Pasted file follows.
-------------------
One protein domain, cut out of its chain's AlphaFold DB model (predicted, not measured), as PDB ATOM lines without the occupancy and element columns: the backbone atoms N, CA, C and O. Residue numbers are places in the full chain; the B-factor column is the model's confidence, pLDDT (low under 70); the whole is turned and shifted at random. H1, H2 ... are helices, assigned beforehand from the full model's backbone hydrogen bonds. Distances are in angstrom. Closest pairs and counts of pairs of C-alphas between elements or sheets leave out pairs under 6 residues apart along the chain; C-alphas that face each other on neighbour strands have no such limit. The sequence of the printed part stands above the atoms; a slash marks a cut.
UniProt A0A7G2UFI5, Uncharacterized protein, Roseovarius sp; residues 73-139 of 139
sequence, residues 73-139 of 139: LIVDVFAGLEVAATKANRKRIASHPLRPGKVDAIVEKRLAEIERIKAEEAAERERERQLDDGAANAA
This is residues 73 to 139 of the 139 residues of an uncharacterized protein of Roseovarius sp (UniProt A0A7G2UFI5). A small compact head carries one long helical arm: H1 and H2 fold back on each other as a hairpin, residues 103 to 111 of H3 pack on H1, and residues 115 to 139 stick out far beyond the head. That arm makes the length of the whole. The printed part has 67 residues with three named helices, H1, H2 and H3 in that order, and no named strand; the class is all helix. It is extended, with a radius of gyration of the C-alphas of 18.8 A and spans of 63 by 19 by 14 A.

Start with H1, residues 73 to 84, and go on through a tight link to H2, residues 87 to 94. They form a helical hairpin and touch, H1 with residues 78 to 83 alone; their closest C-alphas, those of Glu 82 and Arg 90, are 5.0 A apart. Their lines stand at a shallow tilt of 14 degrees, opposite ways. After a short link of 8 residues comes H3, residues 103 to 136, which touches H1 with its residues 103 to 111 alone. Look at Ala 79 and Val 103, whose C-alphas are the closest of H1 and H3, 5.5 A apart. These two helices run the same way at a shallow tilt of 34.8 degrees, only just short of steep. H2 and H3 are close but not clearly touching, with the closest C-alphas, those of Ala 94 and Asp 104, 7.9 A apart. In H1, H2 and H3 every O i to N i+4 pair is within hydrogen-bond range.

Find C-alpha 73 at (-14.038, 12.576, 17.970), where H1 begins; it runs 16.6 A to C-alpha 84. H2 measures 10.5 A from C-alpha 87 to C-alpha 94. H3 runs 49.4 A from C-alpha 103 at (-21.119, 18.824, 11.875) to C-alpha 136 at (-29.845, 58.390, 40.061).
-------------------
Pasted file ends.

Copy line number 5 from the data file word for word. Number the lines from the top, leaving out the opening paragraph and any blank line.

Find C-alpha 73 at (-14.038, 12.576, 17.970), where H1 begins; it runs 16.6 A to C-alpha 84. H2 measures 10.5 A from C-alpha 87 to C-alpha 94. H3 runs 49.4 A from C-alpha 103 at (-21.119, 18.824, 11.875) to C-alpha 136 at (-29.845, 58.390, 40.061).